Thank a Woman Mentor on International Women’s Day

Don Draper said in a Mad Men episode, “If you don’t like what’s being said, change the conversation.”

Let’s change the conversation about women not helping each other.

When I speak at leadership conferences for women, I’m often asked, “Why are women so catty to each other?”

My response?

“In my opinion, every time we ask or answer that question, we perpetuate that negative stereotype. We do not help our cause when we label each other and call each other names. If our goal is to support each other, it’s time to change this narrative.”

Here’s how we can do that.

If someone says “Why are women so catty to one another,” or any variation on that theme, do not repeat the unwanted accusation or assumption. Every time we do, we imprint and perpetuate the very thing we don’t want.

It’s like telling kids, “Don’t run round the pool” or “Don’t forget your backpack.”

What are they going to do? Run around the pool and forget their backpack.

Instead, say, “You know what I’ve found? I’ve found women to be amazingly supportive of one another. In fact …” and then share a specific example of how a woman has mentored or championed you.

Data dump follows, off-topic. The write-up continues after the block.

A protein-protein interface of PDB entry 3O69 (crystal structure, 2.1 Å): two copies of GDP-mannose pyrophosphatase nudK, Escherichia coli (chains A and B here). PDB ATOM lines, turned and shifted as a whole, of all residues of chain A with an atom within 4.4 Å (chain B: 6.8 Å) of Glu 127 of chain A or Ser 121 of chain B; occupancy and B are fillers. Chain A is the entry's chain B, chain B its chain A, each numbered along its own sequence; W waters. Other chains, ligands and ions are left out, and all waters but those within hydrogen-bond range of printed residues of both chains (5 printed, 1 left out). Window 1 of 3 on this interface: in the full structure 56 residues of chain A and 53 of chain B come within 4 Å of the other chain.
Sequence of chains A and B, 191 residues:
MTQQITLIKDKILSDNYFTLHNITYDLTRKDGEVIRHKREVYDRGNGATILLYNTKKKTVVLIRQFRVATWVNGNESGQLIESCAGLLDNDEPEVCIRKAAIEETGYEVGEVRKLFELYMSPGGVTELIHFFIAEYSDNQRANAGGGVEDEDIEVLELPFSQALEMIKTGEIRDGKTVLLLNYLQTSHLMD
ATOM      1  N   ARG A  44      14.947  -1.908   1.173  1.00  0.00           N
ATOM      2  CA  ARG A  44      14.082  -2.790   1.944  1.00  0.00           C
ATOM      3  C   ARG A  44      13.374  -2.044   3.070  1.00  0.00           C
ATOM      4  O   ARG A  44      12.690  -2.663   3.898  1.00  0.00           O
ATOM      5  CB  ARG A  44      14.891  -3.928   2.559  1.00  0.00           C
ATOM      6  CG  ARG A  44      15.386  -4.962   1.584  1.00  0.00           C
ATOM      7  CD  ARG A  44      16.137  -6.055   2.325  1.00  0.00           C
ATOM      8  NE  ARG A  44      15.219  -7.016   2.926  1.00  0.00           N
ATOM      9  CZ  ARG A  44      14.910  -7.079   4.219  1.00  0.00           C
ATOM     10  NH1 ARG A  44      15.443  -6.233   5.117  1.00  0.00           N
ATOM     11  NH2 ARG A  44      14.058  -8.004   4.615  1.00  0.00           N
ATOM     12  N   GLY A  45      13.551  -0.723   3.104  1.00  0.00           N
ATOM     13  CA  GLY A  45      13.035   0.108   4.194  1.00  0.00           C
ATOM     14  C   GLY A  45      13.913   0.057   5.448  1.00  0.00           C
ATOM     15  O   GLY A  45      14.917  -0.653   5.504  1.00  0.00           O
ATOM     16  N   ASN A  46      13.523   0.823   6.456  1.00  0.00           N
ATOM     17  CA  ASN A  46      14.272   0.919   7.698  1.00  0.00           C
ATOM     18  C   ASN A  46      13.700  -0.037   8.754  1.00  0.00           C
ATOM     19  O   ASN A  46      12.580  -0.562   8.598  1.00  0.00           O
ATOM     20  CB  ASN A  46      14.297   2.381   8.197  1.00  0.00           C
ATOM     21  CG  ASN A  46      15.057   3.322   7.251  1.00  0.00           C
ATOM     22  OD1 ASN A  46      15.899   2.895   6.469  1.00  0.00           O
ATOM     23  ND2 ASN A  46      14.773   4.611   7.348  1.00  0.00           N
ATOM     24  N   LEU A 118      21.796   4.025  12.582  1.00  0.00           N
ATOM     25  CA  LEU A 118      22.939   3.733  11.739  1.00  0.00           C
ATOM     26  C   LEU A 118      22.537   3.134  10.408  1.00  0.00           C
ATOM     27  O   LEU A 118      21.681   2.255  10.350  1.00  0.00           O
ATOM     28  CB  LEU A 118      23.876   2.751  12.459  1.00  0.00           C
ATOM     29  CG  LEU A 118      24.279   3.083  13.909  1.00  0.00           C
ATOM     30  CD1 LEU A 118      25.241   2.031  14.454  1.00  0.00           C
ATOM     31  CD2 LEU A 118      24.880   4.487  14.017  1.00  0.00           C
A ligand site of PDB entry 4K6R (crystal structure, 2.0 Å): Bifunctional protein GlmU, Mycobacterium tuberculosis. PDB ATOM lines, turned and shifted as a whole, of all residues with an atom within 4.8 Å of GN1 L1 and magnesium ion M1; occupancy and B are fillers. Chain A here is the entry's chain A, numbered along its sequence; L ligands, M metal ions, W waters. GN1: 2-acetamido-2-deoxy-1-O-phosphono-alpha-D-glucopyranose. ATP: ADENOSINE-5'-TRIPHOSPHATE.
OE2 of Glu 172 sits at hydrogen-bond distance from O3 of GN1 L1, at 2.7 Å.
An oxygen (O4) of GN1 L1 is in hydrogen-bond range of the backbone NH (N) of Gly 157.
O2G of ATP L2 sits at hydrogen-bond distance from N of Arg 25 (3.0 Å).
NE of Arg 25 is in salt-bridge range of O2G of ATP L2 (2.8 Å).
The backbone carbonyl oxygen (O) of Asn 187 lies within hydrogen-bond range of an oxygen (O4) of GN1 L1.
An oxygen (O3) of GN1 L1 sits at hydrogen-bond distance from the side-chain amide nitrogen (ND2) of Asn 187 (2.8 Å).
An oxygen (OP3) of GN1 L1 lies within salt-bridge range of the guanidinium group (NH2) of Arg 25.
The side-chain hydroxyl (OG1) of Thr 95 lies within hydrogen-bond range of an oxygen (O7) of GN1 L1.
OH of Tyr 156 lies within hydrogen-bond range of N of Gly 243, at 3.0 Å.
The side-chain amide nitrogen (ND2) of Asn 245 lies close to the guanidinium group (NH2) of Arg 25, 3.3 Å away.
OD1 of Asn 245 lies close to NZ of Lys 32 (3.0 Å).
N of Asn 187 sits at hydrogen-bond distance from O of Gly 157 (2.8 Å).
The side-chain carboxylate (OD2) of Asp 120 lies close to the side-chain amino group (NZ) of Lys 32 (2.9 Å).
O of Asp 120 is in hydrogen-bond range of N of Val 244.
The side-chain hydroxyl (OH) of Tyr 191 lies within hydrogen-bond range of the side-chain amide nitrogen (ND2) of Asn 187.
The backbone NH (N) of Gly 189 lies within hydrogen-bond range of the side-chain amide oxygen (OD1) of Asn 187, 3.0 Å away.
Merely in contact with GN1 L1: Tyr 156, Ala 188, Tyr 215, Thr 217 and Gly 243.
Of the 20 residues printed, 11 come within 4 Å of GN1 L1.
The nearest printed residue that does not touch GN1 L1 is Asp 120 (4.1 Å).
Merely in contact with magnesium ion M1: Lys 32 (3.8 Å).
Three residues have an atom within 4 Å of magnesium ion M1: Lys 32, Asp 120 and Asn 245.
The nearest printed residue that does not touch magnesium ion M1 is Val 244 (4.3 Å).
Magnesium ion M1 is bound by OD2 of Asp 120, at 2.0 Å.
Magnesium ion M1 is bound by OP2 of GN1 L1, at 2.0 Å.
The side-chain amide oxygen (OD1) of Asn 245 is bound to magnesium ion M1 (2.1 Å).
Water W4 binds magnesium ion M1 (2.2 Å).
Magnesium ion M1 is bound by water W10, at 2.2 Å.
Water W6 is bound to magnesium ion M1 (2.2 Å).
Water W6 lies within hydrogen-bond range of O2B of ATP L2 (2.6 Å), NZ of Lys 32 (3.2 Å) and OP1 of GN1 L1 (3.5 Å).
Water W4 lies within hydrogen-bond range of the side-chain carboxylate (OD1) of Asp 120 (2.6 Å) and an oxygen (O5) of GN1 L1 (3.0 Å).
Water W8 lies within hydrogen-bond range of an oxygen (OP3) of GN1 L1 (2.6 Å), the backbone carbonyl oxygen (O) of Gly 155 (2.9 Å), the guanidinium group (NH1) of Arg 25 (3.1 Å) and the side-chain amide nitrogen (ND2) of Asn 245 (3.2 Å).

The only way to reverse this toxic perception is to stop complaining about it and create a new story about how women elevate and celebrate one another.

We have a perfect opportunity to do that this Sunday, March 8, International Women’s Day.

I hope EVERYONE reaches out to a woman who has encouraged, educated or inspired them.

Say “Thank you.” Express exactly what this person did or said to make a positive difference for you. And then continue to honor that person by sharing that story with others.

Each of us can contribute to a “rising tide raising all female boats” by choosing to showcase the wonderful things that happen when women help women.

Want other ways to get involved in International Women’s Day? Check out these sites, here and here.

[This post also appeared in the Huffington Post here]

  • Want to Share Your Story/Suggestion With Sam Horn?

    Do you have a real-life example you'd like to share of how you deal with difficult people - without becoming one yourself? A story of how you've learned to think on your feet and handle challenging situations in the moment? I'd love to hear it, along with any other sensitive, stressful situations you suggest I include in my work on Talking on Eggshells? With your permission, we may share it with readers and audiences so they can benefit from your insights and lessons-learned.
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